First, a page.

Sinners consigned to hell for failing to keep the divine law

But the clergy were not alone in holding sway over the imaginations of ordinary folk. Other supernatural forces were at work, or were believed to be at work. When one of her infant children died, Hanna Luther did not attribute the tragedy to the inscrutable will of God or seek within herself the reason for divine judgement. She accused one of her neighbours of maleficium, witchcraft. Young Martin was brought up on numerous stories of occult visitations. He accepted as self-evident that such evil-inspired people existed and that one should wear charms, recite incantations, sprinkle the hearth with holy water and employ such other resources as the Church provided to ward off their attacks. The Stygian unknown is the breeding ground of fantasy and just as outer space today provides unlimited scope for imagining worlds peopled by superior beings, some of whom have visited Earth in flying saucers, so, in the sixteenth century, the mysterious origins of illness, animal diseases, bad weather and undeserved misfortune were readily attributed to ill-disposed persons who possessed secret powers and might well be in league with the devil. Statistics compiled in West Germany in 1986 suggested that a third of the population still believed in the existence of witches. If that is the case in our own sophisticated, materialistic and rational age it is not difficult to understand how such beliefs could be universal in the sixteenth century. Popular religion among the illiterate masses in Europe was, thus, a hotchpotch of Christian dogma, Christian myth and pagan survivals. There were numerous other forces active within the Church -- revivalist preachers, publishers of vernacular devotional treatises, humanist scholars and members of lay communities following a regimen of personal holiness and public service. We shall have to explore these later. For the moment we must content ourselves with the common religious experience with which Luther grew up. He tells us very little about the personal beliefs of his parents so we must assume that they shared the observances common to their class. That would have involved weekly attendance at mass but reception of communion probably no more than twice a year, devotion to the miners' patron saint, Anne (supposed maternal grandmother of Jesus), keeping of the numerous holy days and festivals prescribed by ecclesiastical authority, occasional confession and possibly rare excursions to some not-too-distant shrine to gaze on saintly relics and offer prayers for particular needs. As was not (and is not) uncommon, it was the woman of the household who was more devout than her husband. A colleague of the reformer, who met Frau Luther in later years, recorded that she possessed all the 'virtues which are fitting in an honourable woman [and] shone especially in modesty, fear of God and prayer, and other upright women used to take her as an example of virtue'.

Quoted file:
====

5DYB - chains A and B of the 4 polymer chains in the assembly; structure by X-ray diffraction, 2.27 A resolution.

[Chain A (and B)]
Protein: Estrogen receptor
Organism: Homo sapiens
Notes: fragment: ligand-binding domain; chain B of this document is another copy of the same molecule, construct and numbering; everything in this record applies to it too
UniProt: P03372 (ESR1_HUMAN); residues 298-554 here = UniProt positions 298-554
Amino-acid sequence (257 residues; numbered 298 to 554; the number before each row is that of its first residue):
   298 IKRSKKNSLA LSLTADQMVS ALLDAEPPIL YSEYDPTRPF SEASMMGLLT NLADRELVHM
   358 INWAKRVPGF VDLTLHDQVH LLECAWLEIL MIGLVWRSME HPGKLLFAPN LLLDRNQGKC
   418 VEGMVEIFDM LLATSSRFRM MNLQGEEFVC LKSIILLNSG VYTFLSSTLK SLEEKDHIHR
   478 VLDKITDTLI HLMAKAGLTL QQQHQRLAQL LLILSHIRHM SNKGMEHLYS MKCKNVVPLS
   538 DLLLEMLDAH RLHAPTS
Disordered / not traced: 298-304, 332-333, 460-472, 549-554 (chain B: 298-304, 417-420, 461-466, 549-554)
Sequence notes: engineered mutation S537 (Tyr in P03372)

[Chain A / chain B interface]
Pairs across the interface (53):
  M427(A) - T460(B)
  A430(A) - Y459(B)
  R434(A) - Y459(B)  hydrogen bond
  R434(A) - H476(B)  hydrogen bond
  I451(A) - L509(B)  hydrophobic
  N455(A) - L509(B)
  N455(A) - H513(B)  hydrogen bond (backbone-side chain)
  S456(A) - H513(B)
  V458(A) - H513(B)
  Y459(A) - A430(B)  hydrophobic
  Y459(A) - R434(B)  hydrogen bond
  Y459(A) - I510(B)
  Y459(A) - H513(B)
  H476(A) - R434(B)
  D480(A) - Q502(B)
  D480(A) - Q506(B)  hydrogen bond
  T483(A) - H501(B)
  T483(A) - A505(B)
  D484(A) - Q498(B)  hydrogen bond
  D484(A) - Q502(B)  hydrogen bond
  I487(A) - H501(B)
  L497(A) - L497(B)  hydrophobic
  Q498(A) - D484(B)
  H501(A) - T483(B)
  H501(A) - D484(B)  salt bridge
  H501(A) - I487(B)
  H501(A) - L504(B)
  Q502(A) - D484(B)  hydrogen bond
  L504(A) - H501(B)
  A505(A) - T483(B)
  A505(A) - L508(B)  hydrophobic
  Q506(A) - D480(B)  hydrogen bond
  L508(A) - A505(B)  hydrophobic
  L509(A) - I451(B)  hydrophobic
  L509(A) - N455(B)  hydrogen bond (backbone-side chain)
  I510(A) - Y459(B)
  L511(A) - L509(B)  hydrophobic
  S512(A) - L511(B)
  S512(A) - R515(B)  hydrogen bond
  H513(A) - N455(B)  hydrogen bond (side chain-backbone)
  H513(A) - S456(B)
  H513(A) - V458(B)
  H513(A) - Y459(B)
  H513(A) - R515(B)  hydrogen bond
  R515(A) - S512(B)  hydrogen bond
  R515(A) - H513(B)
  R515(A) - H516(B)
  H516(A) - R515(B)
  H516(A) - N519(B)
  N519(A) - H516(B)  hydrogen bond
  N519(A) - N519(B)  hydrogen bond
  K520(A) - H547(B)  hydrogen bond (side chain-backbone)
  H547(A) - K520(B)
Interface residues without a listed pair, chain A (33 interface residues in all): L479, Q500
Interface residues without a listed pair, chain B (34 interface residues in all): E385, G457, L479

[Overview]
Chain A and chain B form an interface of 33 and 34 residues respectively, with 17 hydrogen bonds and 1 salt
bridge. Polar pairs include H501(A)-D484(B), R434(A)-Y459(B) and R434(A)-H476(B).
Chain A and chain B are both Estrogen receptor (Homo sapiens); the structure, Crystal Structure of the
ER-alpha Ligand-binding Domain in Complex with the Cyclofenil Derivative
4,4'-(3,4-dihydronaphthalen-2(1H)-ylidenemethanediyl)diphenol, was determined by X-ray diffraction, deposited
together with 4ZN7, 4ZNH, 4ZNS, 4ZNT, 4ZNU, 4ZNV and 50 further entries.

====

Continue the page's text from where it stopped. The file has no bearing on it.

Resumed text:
The Schutzmantelbild. The Virgin Mary, representing the Church, extends her protective cloak around the faithful


The precocious child was sent to school probably at the age of five. In the Mansfeld Grundschule the elements of reading, writing and Latin grammar were instilled in him by the crude but effective methods of rote learning and the application of the birch when he failed in his lessons. Only by such mechanistic and harsh methods could the teacher (who will have had at most one assistant) have kept control of his lively charges. Within one room he had to instruct three classes - beginners, intermediates and seniors. For all but the most gifted pedagogues the work came down to either dominating the pupils or being dominated by them. Not surprisingly, Luther spoke scornfully of primary education in later years. However, what he resented most was not the beatings (and he tells us that on one occasion he was thrashed fifteen times in a single day) so much as the poor Latin that he was taught. The language of the Church and scholarship had become corrupted over the millennium since the silver age of Tacitus, Juvenal and Pliny and it would be many years before the Renaissance rediscovery of pure classical style reached Saxony.